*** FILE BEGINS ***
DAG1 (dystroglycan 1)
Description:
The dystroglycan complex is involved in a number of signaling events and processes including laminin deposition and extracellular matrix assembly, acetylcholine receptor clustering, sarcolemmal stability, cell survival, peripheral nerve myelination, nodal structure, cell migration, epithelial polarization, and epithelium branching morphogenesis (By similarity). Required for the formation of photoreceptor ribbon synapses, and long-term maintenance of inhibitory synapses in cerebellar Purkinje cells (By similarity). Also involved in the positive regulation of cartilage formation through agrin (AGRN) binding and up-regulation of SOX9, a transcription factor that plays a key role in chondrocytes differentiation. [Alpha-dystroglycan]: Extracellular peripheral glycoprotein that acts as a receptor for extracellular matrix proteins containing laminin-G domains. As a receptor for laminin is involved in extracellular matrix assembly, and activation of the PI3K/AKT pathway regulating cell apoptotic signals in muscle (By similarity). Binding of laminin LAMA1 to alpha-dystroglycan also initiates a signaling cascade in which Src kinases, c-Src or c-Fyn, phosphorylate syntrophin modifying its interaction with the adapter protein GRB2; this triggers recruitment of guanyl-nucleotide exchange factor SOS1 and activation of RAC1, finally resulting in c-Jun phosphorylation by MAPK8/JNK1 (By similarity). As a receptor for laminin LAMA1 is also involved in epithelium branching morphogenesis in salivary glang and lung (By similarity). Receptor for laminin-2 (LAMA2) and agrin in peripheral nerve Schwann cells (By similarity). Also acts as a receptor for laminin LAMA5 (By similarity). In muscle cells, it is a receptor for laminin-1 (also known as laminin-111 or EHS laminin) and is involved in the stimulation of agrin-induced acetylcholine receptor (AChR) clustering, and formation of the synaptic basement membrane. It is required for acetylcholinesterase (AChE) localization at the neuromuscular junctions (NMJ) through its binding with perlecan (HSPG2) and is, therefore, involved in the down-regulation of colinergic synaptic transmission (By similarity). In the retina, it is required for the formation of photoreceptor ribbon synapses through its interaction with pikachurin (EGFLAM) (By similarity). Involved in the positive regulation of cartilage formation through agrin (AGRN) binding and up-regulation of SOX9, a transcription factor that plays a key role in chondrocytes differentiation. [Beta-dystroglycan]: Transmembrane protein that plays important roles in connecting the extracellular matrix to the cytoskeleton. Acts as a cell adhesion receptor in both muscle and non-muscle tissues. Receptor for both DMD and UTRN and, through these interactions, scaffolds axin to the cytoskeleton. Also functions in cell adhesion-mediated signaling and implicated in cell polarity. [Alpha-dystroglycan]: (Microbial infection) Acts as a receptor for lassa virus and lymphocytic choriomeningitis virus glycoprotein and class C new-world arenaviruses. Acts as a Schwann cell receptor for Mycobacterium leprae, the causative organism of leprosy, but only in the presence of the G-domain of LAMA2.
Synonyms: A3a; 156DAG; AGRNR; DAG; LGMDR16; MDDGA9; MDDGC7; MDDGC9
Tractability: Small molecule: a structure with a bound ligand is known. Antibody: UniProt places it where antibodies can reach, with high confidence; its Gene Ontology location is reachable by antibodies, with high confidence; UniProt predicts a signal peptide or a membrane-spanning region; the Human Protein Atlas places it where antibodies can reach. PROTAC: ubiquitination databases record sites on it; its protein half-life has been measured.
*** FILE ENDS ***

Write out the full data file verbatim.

DAG1 (dystroglycan 1)
Description:
The dystroglycan complex is involved in a number of signaling events and processes including laminin deposition and extracellular matrix assembly, acetylcholine receptor clustering, sarcolemmal stability, cell survival, peripheral nerve myelination, nodal structure, cell migration, epithelial polarization, and epithelium branching morphogenesis (By similarity). Required for the formation of photoreceptor ribbon synapses, and long-term maintenance of inhibitory synapses in cerebellar Purkinje cells (By similarity). Also involved in the positive regulation of cartilage formation through agrin (AGRN) binding and up-regulation of SOX9, a transcription factor that plays a key role in chondrocytes differentiation. [Alpha-dystroglycan]: Extracellular peripheral glycoprotein that acts as a receptor for extracellular matrix proteins containing laminin-G domains. As a receptor for laminin is involved in extracellular matrix assembly, and activation of the PI3K/AKT pathway regulating cell apoptotic signals in muscle (By similarity). Binding of laminin LAMA1 to alpha-dystroglycan also initiates a signaling cascade in which Src kinases, c-Src or c-Fyn, phosphorylate syntrophin modifying its interaction with the adapter protein GRB2; this triggers recruitment of guanyl-nucleotide exchange factor SOS1 and activation of RAC1, finally resulting in c-Jun phosphorylation by MAPK8/JNK1 (By similarity). As a receptor for laminin LAMA1 is also involved in epithelium branching morphogenesis in salivary glang and lung (By similarity). Receptor for laminin-2 (LAMA2) and agrin in peripheral nerve Schwann cells (By similarity). Also acts as a receptor for laminin LAMA5 (By similarity). In muscle cells, it is a receptor for laminin-1 (also known as laminin-111 or EHS laminin) and is involved in the stimulation of agrin-induced acetylcholine receptor (AChR) clustering, and formation of the synaptic basement membrane. It is required for acetylcholinesterase (AChE) localization at the neuromuscular junctions (NMJ) through its binding with perlecan (HSPG2) and is, therefore, involved in the down-regulation of colinergic synaptic transmission (By similarity). In the retina, it is required for the formation of photoreceptor ribbon synapses through its interaction with pikachurin (EGFLAM) (By similarity). Involved in the positive regulation of cartilage formation through agrin (AGRN) binding and up-regulation of SOX9, a transcription factor that plays a key role in chondrocytes differentiation. [Beta-dystroglycan]: Transmembrane protein that plays important roles in connecting the extracellular matrix to the cytoskeleton. Acts as a cell adhesion receptor in both muscle and non-muscle tissues. Receptor for both DMD and UTRN and, through these interactions, scaffolds axin to the cytoskeleton. Also functions in cell adhesion-mediated signaling and implicated in cell polarity. [Alpha-dystroglycan]: (Microbial infection) Acts as a receptor for lassa virus and lymphocytic choriomeningitis virus glycoprotein and class C new-world arenaviruses. Acts as a Schwann cell receptor for Mycobacterium leprae, the causative organism of leprosy, but only in the presence of the G-domain of LAMA2.
Synonyms: A3a; 156DAG; AGRNR; DAG; LGMDR16; MDDGA9; MDDGC7; MDDGC9
Tractability: Small molecule: a structure with a bound ligand is known. Antibody: UniProt places it where antibodies can reach, with high confidence; its Gene Ontology location is reachable by antibodies, with high confidence; UniProt predicts a signal peptide or a membrane-spanning region; the Human Protein Atlas places it where antibodies can reach. PROTAC: ubiquitination databases record sites on it; its protein half-life has been measured.